Prince George Citizen Online, March 12, 1998
Former students criticize military-style school after two deaths
WELLANDPORT, Ont. (CP) While the families of two teenagers hit by a train mourn their deaths, former students of Robert Land Academy say the school was so tough they can understand why the two youths ran away.
Matt Toppi, 17, of Manitouwadge, Ont., and his 16-year-old friend were lying on railway tracks Saturday night in Burlington when they were hit.
One former student described the academy as a "living nightmare," saying he personally benefited but saw many others unable to cope with the school's gruelling military-like regime.
Another said he found the school's treatment degrading, including being whacked occasionally with a walking stick and forced into initiation rites such as having pubic hair shaved.
"It made me worse," said John Godfrey, 27. "I came out of there and I didn't want to go to school."
Al Coulen, an official with the academy which charges $20,630 annual tuition, denied that students are physically or verbally abused.
He also said he had no knowledge of students having their pubic hair shaved during initiation rites.
Coulen said the school has no plans to conduct a review.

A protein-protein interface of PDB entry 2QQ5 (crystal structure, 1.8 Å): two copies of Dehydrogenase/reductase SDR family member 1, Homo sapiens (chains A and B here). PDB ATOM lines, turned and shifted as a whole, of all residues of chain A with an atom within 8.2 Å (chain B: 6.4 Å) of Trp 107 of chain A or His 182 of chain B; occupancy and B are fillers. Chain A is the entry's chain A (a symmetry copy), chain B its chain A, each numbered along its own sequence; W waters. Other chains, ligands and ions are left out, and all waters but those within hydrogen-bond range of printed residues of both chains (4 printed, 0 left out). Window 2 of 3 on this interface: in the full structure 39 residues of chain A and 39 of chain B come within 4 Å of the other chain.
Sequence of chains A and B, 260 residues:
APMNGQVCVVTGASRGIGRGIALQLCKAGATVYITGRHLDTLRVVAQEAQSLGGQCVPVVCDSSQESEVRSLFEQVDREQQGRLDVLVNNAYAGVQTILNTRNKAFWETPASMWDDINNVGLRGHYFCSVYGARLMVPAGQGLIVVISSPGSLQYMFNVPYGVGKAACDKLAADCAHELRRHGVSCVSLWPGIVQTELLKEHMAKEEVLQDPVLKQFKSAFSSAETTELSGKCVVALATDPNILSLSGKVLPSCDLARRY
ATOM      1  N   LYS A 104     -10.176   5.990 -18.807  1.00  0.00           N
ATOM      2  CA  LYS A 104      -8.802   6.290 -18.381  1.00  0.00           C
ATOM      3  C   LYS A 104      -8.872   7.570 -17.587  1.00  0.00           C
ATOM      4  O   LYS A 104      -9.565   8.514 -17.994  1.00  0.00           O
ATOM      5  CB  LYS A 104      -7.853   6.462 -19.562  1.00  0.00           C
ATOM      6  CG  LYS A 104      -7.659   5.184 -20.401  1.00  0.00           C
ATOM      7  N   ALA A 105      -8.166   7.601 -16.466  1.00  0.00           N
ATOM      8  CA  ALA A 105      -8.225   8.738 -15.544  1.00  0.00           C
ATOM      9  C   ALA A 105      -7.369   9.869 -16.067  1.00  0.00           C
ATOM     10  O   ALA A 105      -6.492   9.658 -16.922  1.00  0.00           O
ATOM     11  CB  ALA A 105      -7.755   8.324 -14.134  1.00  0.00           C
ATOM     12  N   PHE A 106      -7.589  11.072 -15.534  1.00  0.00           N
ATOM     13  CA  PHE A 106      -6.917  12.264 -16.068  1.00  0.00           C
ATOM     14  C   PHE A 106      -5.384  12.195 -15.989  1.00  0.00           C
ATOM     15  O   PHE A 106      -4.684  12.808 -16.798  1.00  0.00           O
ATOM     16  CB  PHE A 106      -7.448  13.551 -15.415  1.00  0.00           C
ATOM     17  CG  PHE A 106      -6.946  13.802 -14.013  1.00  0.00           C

"That's for the police," he said. "They (the students) left the academy and it happened after they had left the academy."
The identity of the other boy, a 16-year-old from Stouffville, Ont., hasn't been released.
There is confusion as to the manner in which the boys died.
Original reports from police indicated that the deaths were part of a suicide pact. But one of the victims' family said his family was told Monday by police that Toppi was trying to save the second boy when the pair were hit by the train.
"From what we've been told, the engineer saw (the teen) trying to pull the student off the tracks," said Toppi's uncle Ralph Peters, of Timmins.
The teens were reported missing from school early Friday morning. Toppi's mother said the boys had told friends they were headed to British Columbia. They had packed a backpack and hoped to hitch a ride on a westbound train, Christine Toppi said.
"They lay down on the tracks where it was dry, I guess thinking they would hear the train when it came," she said. "My son woke up and tried to pull his friend off the track and he was hit . . . I guess Matt just couldn't drag him out of there."
But Halton police told the Toronto Star on Monday that they had nothing to indicate the deaths were anything but suicides. Det. Steve Skerrett of Halton Region police said there was no evidence of alcohol or drug use at the scene. Toxicology results from a post-mortem Sunday are expected to take two months.
Peters said he didn't know why his nephew ran away from the school.
"He was doing extremely well down there," Peters said, adding there was no hint of trouble from the teen when he had returned home at Christmas.
"Everything seemed fine." Toppi's funeral will be Thursday in Timmins.
(Toronto Star, Timmins Daily Press, Hamilton Spectator)